When a dog vomits, there is a risk that he can inhale some of it into his lungs. If this occurs, a dog can develop aspiration pneumonia.
How to Treat Dog Indigestion
If you notice any signs of indigestion, take your dog to your veterinarian. Your veterinarian will perform a thorough physical examination, but acid reflux cannot be seen from the outside. Your dog's history and symptoms will help guide your vet's diagnostic process.
Many other conditions mimic acid reflux in dogs, and your vet will need to rule these out during his diagnostic process. Conditions that mimic acid reflux in dogs include the ingestion of a toxin, an abscess, tumours, megaesophagus, and cancer of the mouth or throat.
An x-ray may reveal a hiatal hernia if it's large. However, smaller Hiatal hernias typically don't show up on radiographs.
If your vet suspects acid reflux, he may want to confirm the diagnosis with an endoscopy. In an endoscopy, your dog will receive anaesthesia, and a small camera will be inserted down his throat and into his oesophagus. Your vet can see if there is any oesophagal damage with this procedure.
Acid reflux in dogs can be treated or managed in different ways. If your dog has a hiatal hernia, he will need surgery to correct the defect.
You may need to change your dog's diet to manage his indigestion. Typically, food is withheld for a day or two before you begin to feed your dog a new diet. The special diet used to treat acid reflux is low in fat and protein. You'll feed your dog several small meals throughout the day on his new diet.
Smaller meals are easier on the digestive tract. Fat should be avoided because it weakens the sphincter, the muscle separating the oesophagus from the stomach. Protein increases the production of stomach acid, so feeding a lower protein diet is also helpful.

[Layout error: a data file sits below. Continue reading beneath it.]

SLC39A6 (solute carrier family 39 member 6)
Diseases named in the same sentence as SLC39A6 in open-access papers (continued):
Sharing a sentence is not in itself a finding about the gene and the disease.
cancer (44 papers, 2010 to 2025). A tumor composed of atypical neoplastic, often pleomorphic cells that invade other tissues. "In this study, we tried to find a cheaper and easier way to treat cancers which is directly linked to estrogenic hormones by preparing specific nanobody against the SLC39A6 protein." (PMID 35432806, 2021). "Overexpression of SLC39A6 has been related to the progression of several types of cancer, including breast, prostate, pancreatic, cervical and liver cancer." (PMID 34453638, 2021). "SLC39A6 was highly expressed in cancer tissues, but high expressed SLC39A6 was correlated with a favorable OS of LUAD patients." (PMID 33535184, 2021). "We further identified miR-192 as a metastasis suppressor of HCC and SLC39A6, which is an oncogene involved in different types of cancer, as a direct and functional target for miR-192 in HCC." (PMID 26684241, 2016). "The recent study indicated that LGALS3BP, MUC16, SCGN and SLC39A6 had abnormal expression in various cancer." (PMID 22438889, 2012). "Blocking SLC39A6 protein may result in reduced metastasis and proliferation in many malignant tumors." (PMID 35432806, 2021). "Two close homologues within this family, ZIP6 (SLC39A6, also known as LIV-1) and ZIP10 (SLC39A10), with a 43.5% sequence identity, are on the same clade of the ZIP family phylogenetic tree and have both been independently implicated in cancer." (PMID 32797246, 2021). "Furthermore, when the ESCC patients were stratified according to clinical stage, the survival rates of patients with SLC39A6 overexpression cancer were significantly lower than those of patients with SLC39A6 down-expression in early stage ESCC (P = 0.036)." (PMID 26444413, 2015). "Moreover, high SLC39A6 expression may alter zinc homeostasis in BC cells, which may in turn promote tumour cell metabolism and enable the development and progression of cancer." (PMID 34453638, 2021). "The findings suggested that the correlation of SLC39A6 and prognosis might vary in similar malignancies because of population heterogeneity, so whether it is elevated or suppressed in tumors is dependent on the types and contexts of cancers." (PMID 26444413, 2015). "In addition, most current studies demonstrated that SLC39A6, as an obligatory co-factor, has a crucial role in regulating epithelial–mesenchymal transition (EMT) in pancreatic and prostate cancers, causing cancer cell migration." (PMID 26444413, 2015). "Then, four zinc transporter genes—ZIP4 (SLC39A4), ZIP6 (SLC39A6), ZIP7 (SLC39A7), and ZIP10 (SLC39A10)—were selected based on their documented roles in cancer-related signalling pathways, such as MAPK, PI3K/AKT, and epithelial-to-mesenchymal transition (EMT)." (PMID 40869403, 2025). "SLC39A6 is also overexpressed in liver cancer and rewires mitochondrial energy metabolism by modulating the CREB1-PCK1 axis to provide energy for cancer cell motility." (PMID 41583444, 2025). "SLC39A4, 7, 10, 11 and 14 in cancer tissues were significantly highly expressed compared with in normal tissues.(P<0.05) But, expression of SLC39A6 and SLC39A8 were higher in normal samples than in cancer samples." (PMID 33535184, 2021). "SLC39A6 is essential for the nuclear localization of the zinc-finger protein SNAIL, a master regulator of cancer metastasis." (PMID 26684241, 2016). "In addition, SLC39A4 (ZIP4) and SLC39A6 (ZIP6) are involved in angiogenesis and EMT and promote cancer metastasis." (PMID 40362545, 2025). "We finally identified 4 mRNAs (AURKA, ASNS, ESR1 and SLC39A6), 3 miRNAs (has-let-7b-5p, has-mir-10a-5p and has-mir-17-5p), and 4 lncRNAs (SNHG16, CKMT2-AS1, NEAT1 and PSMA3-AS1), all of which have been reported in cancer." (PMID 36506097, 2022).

Giving your dog a blend of prebiotics, probiotics, and enzymes can also effectively reduce acid reflux. Our digestive enzymes for dogs is a supplement that includes a blend of psyllium husk, calcium carbonate, ground golden flax, prebiotics, and probiotics. This blend of enzymes, prebiotics, and probiotics help support a dog's digestive system naturally.
Prebiotics and probiotics help balance the bacteria in your dog's gut naturally. Prebiotics and probiotics also help improve a dog's digestion, promote healthy cell growth, and improve nutrient absorption, and support detoxification.
This blend of digestive enzymes for dogs also supports healthy anal gland functioning. The product can help firm soft stools and harden the loose stool. You can also expect reduced flatulence in your dog.
If your dog is experiencing acid reflux despite a diet change and receiving a blend of prebiotics, probiotics, and enzymes, you should take him back to your veterinarian for a follow-up. Your vet can prescribe a gastrointestinal prokinetic agent. Gastrointestinal prokinetic agents work by improving the movement of food through a dog's gastrointestinal tract and strengthening the sphincter, the muscle separating the stomach and oesophagus, so that food is less likely to back up into the oesophagus.